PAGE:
Even today you hear similar arguments against marginal increases in the minimum wage. In essence, this line of reasoning holds that the government has no role to play in labor contracts because to do so inserts society into the private dealings of citizens, and obliges private actors to bear responsibilities for society's problems.

Fifteen years later, the Court found a minimum wage law for women to be within Congress's powers, because Congress could protect citizens whose “bargaining power is relatively weak, and [who are] the ready victims of those who would take advantage of their necessitous circumstances.” Furthermore,

the exploitation of a class of workers who are in an unequal position with respect to bargaining power and are thus relatively defenseless against the denial of a living wage ... casts a direct burden for their support upon the community. ... The community is not bound to provide what is in effect a subsidy for unconscionable employers.“

The legal reasoning that led to the first ruling could never produce the second, and vice versa. The point Sunstein draws from this argument is that the Rooseveltian ”revolution“ took place not through Roosevelt per se, but through the slow action of the courts. He draws on a series of court rulings, extending through Nixon's election, in which the Court broadens its understanding of economic rights of citizens, arguing that the revolution happened as much through legislative action and judicial interpretation, across changes in party power.

This assault on 70 years of legal progress, more perhaps than Roe v. Wade, will be the litmus test applied to nominees to the Supreme Court. We have to remember, as we gear up for the coming battles over Social Security and then progressive taxation, that the progressive vision of society will be under sustained and systematic assault from every angle. The only response to this multi-pronged attack will be a single-minded defense of the progressive viewpoint.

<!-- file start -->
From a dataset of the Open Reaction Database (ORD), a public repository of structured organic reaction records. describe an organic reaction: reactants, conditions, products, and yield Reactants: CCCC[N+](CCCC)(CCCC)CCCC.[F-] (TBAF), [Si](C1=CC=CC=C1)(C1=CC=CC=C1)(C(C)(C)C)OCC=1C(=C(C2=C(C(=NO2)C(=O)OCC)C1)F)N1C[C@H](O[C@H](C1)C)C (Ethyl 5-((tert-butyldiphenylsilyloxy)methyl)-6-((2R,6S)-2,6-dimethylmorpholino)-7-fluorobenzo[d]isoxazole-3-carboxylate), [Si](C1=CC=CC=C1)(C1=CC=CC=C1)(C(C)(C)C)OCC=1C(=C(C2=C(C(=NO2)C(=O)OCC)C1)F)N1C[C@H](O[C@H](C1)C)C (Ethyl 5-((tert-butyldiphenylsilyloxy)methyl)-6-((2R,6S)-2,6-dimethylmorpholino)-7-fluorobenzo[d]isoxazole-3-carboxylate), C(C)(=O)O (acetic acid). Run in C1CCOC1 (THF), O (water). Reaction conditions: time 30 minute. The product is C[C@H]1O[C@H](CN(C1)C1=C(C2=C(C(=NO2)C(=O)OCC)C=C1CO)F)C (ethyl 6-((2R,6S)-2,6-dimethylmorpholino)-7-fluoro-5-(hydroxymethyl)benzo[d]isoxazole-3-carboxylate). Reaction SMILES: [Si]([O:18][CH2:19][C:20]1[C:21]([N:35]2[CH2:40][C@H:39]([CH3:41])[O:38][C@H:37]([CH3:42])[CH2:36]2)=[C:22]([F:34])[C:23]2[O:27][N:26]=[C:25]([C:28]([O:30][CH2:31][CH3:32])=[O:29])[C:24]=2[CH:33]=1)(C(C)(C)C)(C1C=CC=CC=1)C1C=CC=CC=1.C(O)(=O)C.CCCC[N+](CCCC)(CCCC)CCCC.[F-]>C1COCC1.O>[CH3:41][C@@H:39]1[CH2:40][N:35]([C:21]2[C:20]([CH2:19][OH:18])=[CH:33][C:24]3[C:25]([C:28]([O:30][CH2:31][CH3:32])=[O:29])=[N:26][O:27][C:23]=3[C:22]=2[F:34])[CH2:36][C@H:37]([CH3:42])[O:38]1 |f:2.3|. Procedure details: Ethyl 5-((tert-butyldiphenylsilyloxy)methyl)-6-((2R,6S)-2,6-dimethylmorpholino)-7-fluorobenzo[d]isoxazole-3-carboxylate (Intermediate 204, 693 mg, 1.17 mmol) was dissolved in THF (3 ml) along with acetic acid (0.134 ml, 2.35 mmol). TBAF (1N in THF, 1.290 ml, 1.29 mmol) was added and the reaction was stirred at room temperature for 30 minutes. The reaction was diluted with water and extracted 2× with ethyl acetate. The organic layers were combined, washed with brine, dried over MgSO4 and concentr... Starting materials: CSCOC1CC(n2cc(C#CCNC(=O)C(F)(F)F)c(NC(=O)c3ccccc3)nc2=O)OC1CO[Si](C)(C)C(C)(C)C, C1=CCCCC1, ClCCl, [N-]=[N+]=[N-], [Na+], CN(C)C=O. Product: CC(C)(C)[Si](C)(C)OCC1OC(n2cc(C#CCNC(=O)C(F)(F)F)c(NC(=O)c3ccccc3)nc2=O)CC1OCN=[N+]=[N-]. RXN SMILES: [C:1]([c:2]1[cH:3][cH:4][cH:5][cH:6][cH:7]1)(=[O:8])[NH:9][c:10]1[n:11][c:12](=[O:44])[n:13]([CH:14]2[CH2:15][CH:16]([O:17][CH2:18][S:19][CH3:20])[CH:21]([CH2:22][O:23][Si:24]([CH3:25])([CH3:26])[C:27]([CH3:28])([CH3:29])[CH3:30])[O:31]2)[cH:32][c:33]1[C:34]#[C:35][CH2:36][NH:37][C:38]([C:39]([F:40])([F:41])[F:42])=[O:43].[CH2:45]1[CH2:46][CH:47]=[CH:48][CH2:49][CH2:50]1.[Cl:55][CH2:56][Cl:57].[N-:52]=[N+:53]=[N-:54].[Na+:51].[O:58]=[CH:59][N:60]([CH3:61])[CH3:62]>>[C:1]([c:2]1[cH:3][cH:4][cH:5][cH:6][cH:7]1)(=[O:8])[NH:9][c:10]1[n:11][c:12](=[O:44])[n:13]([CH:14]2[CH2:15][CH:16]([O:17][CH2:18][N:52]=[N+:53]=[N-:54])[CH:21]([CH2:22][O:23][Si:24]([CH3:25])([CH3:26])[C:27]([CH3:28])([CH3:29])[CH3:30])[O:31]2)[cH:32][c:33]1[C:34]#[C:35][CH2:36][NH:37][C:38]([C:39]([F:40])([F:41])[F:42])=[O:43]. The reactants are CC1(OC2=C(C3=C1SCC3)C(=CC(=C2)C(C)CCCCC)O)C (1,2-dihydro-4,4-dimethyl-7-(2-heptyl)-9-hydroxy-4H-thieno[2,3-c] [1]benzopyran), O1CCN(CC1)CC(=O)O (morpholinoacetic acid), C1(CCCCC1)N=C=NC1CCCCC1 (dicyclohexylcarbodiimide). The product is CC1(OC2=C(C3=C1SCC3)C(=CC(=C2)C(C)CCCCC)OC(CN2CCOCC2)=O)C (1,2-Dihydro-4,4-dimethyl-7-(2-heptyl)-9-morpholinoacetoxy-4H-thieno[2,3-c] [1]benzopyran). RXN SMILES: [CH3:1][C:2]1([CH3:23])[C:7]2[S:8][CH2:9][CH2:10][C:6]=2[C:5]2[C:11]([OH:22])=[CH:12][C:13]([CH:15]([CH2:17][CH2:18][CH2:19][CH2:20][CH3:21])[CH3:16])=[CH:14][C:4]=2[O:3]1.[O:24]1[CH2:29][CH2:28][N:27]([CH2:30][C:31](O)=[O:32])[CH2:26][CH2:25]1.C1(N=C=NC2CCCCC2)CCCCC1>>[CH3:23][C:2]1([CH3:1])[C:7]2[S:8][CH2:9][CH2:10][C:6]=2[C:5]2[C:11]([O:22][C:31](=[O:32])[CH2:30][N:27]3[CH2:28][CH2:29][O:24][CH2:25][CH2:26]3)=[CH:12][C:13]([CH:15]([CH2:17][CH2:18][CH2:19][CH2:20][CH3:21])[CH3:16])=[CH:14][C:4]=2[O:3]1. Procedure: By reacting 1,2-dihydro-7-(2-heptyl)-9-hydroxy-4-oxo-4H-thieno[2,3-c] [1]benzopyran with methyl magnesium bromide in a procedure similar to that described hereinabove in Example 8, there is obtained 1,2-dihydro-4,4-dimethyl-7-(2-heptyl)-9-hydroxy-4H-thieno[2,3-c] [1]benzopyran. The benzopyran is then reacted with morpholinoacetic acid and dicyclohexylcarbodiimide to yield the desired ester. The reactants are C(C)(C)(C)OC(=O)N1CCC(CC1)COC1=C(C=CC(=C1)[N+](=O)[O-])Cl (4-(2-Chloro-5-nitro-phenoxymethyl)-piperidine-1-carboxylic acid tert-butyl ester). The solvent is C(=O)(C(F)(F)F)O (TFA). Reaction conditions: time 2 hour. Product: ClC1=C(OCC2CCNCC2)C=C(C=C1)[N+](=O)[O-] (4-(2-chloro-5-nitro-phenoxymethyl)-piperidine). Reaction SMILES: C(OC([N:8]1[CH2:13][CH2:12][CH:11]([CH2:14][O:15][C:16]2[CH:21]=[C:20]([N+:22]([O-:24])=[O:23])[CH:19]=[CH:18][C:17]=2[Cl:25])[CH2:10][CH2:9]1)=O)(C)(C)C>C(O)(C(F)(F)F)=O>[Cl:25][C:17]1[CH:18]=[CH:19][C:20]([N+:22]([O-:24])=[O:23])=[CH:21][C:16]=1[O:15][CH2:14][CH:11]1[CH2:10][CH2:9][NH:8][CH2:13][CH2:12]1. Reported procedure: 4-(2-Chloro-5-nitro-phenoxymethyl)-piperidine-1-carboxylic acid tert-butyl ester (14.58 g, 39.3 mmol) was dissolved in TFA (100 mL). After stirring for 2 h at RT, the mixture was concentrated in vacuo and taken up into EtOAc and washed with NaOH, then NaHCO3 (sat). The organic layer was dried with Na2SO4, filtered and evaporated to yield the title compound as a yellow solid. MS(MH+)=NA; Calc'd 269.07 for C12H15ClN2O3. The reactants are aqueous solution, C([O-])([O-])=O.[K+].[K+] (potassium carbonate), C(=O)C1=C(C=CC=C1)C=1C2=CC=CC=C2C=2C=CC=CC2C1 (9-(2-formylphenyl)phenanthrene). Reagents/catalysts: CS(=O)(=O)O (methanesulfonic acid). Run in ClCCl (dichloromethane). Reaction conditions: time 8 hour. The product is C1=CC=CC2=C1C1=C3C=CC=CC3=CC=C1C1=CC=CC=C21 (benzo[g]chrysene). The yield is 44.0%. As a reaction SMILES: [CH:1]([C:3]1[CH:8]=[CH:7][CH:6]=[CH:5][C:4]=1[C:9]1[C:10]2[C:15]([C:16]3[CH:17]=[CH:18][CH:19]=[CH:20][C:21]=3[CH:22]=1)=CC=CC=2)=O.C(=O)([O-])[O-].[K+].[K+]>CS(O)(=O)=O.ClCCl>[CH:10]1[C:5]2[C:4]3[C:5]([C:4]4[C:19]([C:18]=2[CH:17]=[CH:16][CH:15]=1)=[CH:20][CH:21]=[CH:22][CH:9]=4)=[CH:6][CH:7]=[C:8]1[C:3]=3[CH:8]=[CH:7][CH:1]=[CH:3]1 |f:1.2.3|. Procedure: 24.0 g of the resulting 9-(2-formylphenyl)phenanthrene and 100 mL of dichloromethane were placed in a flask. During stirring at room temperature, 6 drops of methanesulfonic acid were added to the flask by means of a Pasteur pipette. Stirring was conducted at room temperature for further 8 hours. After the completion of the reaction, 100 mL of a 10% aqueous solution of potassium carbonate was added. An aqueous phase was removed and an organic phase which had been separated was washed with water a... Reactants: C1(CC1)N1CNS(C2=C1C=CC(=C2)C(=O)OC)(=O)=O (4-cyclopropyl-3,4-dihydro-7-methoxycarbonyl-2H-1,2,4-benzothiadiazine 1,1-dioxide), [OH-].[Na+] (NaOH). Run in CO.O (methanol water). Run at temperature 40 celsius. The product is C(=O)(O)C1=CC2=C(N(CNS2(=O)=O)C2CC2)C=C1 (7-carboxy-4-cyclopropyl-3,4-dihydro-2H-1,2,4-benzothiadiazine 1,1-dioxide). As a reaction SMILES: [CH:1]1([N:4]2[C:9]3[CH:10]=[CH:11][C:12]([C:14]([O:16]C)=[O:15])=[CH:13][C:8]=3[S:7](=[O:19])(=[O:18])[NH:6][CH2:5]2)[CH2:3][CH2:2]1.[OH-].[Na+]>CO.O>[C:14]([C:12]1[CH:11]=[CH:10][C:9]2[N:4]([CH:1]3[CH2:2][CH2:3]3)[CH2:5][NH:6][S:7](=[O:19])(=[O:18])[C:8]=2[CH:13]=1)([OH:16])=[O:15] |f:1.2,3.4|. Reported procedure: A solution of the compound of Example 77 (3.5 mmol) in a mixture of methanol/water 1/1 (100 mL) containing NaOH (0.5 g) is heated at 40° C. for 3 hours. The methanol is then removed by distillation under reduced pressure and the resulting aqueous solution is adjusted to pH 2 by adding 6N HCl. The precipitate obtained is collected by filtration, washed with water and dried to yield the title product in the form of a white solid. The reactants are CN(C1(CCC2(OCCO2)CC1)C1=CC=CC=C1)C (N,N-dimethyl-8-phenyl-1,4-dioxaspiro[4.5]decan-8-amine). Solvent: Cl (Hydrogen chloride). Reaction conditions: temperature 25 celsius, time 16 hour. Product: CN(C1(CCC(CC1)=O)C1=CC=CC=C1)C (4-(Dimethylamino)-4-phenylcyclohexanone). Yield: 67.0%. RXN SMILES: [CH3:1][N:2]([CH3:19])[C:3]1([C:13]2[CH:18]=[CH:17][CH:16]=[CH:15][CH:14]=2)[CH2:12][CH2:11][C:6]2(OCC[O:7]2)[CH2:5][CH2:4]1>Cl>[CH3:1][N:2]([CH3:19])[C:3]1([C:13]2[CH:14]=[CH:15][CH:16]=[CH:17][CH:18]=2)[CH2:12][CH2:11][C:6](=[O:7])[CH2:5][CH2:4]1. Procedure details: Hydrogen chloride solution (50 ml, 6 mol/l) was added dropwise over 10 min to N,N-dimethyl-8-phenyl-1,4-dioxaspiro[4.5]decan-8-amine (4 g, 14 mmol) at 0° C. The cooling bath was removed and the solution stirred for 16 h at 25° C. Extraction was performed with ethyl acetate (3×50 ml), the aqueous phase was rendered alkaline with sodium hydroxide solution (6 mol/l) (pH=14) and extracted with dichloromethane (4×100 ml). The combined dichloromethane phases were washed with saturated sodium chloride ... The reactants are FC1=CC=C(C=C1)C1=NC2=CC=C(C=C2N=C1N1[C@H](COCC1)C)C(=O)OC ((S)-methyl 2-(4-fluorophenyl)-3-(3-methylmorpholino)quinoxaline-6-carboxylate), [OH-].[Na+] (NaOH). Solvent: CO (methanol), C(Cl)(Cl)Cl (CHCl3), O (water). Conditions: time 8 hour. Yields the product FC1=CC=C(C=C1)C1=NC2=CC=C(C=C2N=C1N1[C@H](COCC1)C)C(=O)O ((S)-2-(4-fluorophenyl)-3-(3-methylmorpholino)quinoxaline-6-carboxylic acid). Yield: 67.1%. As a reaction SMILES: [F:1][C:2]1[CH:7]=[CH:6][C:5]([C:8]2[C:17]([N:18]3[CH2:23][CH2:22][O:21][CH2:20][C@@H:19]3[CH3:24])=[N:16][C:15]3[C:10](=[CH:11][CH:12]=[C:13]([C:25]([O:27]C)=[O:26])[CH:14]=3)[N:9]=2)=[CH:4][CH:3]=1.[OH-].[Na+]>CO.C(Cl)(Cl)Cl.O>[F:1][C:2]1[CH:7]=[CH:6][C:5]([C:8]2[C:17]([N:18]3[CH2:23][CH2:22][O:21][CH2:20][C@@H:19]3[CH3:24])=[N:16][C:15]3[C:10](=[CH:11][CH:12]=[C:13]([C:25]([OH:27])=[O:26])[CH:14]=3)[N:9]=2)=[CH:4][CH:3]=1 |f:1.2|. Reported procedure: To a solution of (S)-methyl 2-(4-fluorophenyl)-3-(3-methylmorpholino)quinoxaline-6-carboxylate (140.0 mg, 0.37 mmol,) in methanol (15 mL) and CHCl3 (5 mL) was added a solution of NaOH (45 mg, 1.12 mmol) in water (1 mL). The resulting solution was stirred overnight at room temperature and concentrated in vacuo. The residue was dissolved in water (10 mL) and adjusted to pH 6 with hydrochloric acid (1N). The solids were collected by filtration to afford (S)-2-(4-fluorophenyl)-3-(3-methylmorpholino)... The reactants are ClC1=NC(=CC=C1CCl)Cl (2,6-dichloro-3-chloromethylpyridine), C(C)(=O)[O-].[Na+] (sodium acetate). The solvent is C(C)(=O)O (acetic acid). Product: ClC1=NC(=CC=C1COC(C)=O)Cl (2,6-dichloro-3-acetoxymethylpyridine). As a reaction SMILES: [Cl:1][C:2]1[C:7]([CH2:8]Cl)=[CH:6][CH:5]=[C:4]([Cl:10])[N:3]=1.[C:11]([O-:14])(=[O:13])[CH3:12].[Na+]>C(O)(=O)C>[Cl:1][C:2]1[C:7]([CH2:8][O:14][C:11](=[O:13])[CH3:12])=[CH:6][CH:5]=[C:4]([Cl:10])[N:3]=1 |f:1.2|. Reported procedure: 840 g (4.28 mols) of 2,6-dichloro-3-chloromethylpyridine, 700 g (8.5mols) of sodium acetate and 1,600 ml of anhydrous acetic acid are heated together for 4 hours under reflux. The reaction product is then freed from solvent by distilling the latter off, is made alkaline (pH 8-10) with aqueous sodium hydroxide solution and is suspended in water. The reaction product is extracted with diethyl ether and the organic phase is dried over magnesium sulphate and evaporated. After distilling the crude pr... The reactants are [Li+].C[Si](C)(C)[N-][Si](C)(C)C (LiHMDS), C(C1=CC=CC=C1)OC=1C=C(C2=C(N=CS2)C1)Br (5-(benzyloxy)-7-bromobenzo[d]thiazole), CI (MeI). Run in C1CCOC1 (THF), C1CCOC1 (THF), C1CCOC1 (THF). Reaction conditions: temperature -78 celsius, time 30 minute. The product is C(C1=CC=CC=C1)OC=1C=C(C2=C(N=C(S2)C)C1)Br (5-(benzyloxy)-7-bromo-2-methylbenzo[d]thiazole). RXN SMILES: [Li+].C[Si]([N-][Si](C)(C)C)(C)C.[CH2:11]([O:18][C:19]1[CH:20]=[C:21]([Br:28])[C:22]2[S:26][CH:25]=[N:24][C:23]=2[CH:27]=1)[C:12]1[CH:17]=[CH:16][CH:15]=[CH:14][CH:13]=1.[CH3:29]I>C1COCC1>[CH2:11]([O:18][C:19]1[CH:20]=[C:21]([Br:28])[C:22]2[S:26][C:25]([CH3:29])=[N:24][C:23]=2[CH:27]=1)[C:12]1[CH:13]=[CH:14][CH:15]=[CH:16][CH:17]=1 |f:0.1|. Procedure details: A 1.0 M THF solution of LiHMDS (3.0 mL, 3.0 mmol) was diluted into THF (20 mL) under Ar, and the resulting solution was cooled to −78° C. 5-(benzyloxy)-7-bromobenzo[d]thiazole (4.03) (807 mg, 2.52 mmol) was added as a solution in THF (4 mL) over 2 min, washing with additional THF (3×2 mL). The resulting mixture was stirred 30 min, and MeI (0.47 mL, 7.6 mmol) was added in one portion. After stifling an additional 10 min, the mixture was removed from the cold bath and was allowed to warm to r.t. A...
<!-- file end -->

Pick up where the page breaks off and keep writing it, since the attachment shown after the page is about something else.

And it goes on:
Why do we want progressive taxation? Why do we want social security? What are we securing? Democrats shouldn't campaign against privatization. As in every single debate, Democrats should be for something, not against. I've chatted with smart people (Democrats, of course) who think that George Bush has made the Republican party into the party of big ideas. Renewed commitment to space, immigration reform, a hard push on tax reform, fixing Medicare and Social Security – these are big agendas. Democrats, in contrast, have opposed these big, bold programs for reasons that appear to non-wonks to be niggling.

Talk about Social Security as the traditional practice of the younger generation looking after it's elders. Don't say Social Security doesn't need to be fixed – Bill Clinton, Al Gore, and John Kerry convinced us there was a crisis. Propose solutions. Since the problem is modest (benefits will be reduced to 75% of their projected values 50 years from now) the reforms can be modest, but meaningful. Eliminate the cut-off in payroll taxes, so that the wealthy pay their fair share for the benefits they'll receive. Talk about the benefits of the existing system. Talk about expanding the program. Talk about using Social Security to cover more people, like uninsured children. Make the Republicans seem obstructionist.

Progressive values include, to quote FDR, ”not only physical security, ... [but] also economic security, social security, moral security.“ Let's stand up for them.